I Have A Twitter Impersonator! What To Do If This Happens To You
Hooray! Is that the reaction I should have? As most of you already know (and can see in the sidebar of this blog) my Twitter account is @TheDanLevy and it seems someone has taken the time to make the above account “@realDanLevy.” As you can see by the above screen shot the person who has chosen to impersonate me on Twitter with the aforementioned account has stolen my Twitter profile picture, directs people to the same personal URL as I do and claims in their bio that “I’m the real Dan Levy.” What you can also see is that they have been mirroring my tweets since the account was created (according to TweetDeck) Sun 25 Dec 2011 at 22:03. How are they mirroring my tweets? They are using a service called TwitterFeed which probably picks up the RSS feed of someone’s Twitter account and rebroadcasts it elsewhere, in this case to the impersonator’s Twitter account.
Truth be told, I’d be mostly fine with it if they weren’t doing two things:
- Being rude to my friends while appearing to be me as you can see in the tweet above (direct link here).
- Annoying my friends. They’re annoying my friends by double tweeting because every time I am in a conversation with someone, any of my tweets – including my replies – get tweeted again by this fake account. The only way around this would be to report the fake account as a spam account and block it.
What REALLY annoyed me is the fact that the person you see in the tweet above was in the middle of a stressful situation so the last thing she needed at the time was some giant jerk being rude to her.
Since I discovered this person today, I have apologized to all of my Twitter friends who this impersonator was being rude to (the above isn’t the only example).
Without any prompting whatsoever, my friends on Twitter have just been absolutely amazing. They have retweeted my messages telling people that the other account is not me, they have reported the other account as spam to Twitter, and they have just been there to talk smack about whoever the person is.
According to the Twitter Impersonation Policy this person, whoever they are, is straight up in the wrong on their actions. As such, not only have I blocked them and reported them for spam – which I encourage you to do too – but I have filled out a form referred to as the Twitter Help Center Impersonation report. I would encourage you to do the same but if you go to it and tell Twitter that you are “a friend or fan of the person being impersonated“. They will tell you, as you can see below, that “[i]n order to investigate impersonation reports, we need to be in contact with the person directly involved, or someone authorized to act on their behalf.“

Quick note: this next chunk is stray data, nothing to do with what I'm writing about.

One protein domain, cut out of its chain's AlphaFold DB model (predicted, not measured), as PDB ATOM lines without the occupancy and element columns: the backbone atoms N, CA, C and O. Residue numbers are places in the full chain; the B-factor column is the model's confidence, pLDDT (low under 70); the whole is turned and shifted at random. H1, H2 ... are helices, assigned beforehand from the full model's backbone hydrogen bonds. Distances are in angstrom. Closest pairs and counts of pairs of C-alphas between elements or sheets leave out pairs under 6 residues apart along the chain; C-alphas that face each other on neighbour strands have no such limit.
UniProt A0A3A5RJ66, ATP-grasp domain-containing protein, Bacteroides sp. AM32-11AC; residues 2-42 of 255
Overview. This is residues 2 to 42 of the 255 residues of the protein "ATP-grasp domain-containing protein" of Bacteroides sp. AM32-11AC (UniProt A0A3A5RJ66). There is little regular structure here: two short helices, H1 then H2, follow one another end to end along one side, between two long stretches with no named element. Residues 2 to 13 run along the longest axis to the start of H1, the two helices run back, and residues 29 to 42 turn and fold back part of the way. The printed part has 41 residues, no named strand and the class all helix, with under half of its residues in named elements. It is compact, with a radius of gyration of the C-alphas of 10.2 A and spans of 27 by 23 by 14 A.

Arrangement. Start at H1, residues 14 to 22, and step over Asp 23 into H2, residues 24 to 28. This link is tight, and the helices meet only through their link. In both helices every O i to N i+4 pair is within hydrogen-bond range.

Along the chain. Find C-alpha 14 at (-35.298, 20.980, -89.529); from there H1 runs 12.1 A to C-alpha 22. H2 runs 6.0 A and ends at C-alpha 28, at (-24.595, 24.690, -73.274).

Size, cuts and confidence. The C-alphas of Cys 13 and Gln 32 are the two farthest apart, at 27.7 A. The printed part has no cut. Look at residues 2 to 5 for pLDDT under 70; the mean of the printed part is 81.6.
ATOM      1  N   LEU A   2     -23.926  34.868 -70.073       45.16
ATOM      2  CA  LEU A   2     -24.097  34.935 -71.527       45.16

I sent in my report at 7:54 PM EST so we will see how long it takes Twitter to get around to fixing this…especially with all the people who have been RTing my few tweets about it and reporting the impersonator as a spammer. Then again, it is the holiday season so it might take longer than I’d like it to…only time will tell but hey, at least I got a blog post out of it and a bit of instruction on what you can do and where to go to report impersonators of you if and when this kind of thing ever happens to you.
Sidenote: Did you know there are two ways to spell the word “impostor”? It can also be spelled “imposter.” I looked this up in numerous dictionaries and it doesn’t seem to be a UK vs US spelling of English. The word simply seems to have two spellings. Spell check seems to disagree with me on this but as I said, I have looked it up.That and my BlackBerry’s spell check prefers one spelling vs Google Chrome’s spell check which prefers the other. Weird, huh?
UPDATE 11:45pm EST:
Seems this person, whoever they are, decided to give up and fade into the night when they saw how many people were getting annoyed with their being annoying and crude. My “Twimposter” (credit for that term goes to @Fyrmedic654 via this tweet here) posted this tweet at 11:12PM EST while I was writing the blog post above.